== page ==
Now, some of our Senate colleagues have suggested that we should not adopt the new Joint Funding Resolution. Instead, they have advocated that we extend the existing CR through the remainder of the year. They are saying that we should forgo these desperately needed funds for highways and transit. That we should allow the FAA to furlough all its safety personnel for two weeks. That we should allow our aviation, truck, railroad and pipeline inspection workforce to dwindle.

As part of this hearing, we will learn Secretary Peters' views on this question. And tomorrow, Senators will have their first opportunity to vote on this question, one way or another. Are we going to debate and pass the new Joint Funding Resolution? Or are we going to ignore our responsibility to transportation safety and investment for an entire fiscal year?

The President's FY 2008 Budget

For 2008, the President has sent us a transportation budget totaling just under $67 billion. That represents an increase of $4.6 billion above the FY 2007 level that we hope to achieve by enacting the Joint Funding Resolution. This 7.3 percent increase is a substantial boost given the tight funding we find across the rest of the President's budget. My biggest concern with this budget proposal is not what it does do, but what it doesn't do. It seeks substantial new resources for one critical need - alleviating highway congestion, while providing little growth and even less emphasis on an equally critical need - reducing highway fatalities.

Reducing Traffic Congestion

As a resident of the Puget Sound region, I can attest to the critical national need to address congestion. Congestion is keeping parents from their children and workers from their jobs. My state serves as a critical cargo gateway from Asia. Our future prosperity requires that we can get cargo out of our ports and onto highways and railways that are moving - not clogged with congestion.

The Administration's budget proposes $175 million for a series of new programs designed to relieve congestion. We are told that this investment is part of a new "comprehensive, department-wide National Strategy to Reduce Congestion." The Secretary is serious about this initiative, and I am willing to give it a careful look.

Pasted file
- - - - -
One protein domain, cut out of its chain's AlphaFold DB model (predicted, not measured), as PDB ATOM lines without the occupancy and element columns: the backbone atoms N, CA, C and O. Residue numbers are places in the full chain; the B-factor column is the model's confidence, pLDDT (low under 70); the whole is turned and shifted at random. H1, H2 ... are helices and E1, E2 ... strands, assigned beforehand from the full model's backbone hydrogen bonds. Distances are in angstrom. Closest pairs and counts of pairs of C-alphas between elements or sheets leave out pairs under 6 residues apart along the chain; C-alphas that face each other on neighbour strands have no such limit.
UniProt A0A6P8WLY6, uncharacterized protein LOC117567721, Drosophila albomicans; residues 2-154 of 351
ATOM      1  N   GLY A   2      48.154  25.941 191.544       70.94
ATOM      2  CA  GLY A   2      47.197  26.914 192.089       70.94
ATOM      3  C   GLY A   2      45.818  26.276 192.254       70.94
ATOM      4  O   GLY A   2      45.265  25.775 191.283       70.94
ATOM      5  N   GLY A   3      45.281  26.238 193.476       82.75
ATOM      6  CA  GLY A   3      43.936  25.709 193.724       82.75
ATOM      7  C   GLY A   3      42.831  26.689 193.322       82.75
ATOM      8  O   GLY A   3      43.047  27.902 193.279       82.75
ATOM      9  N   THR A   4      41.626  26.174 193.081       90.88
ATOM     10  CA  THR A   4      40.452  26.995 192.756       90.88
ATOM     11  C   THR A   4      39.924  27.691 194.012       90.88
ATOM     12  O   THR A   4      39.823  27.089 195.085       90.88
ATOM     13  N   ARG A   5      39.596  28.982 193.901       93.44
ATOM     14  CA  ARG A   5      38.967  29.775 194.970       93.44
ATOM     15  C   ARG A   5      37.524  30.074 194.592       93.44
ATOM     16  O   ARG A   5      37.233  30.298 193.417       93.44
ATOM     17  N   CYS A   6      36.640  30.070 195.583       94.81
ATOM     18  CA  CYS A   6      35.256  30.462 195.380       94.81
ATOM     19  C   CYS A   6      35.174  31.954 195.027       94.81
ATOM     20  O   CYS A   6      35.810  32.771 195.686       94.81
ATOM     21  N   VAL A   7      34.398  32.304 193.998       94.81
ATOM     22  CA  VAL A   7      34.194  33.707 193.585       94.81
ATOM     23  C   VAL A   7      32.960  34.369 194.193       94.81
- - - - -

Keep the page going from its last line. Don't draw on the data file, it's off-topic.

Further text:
A Retreat on Safety as Highway Deaths Increase

But I also have to ask, where is the new, comprehensive, department-wide "National Strategy to Reduce Highway Deaths"? Back in early 2003 when she was serving as our Federal Highway Administrator, Mary Peters noted that there were 41,000 highway related fatalities annually and said that we were facing "a national safety crisis." She was right. Tragically, however, the only thing that has happened since then is that the number of highway fatalities has increased. And it's not just the number of deaths that have increased. The fatality rate has increased as well. The numbers are all going in the wrong direction. The 41,000 fatalities that alarmed the Secretary back in 2003 have now grown to more than 43,400. That is the highest number recorded in 15 years. The Bush Administration established a performance goal for the Department of Transportation to reduce highway fatalities to 1 fatality per 100 million vehicle miles traveled by 2008. Unfortunately, for 2005 the most recent year for which we have data, the rate was 45 percent higher than that - 1.45 fatalities.

The Administration's budget documents indicate that the Department, instead of redoubling itself to achieving its goal, is now pushing off this goal until 2011. The Bush Administration is lowering the bar when it comes to saving lives, and I find it deeply disappointing. The growing carnage on our highways cries out for national attention and national leadership. Instead, the President's budget offers resignation and retreat.

The Department of Transportation has many different responsibilities. One of the jobs of this subcommittee is to make sure that the policy direction and funding we provide is balanced between all the transportation modes and all the challenges that the Department faces. I commend the Department for trying to seriously address congestion on a department-wide basis and asking for some innovative funding to back it up. But the Department needs to bring an equally serious focus to reducing highway deaths. With the statistics moving in the wrong direction, one thing that is clear is that the current strategies aren't working.

In the next few weeks, our subcommittee will have a special hearing on just this topic with the National Highway Traffic Safety Administration, the NTSB and other officials to address this problem. I encourage all subcommittee members to attend.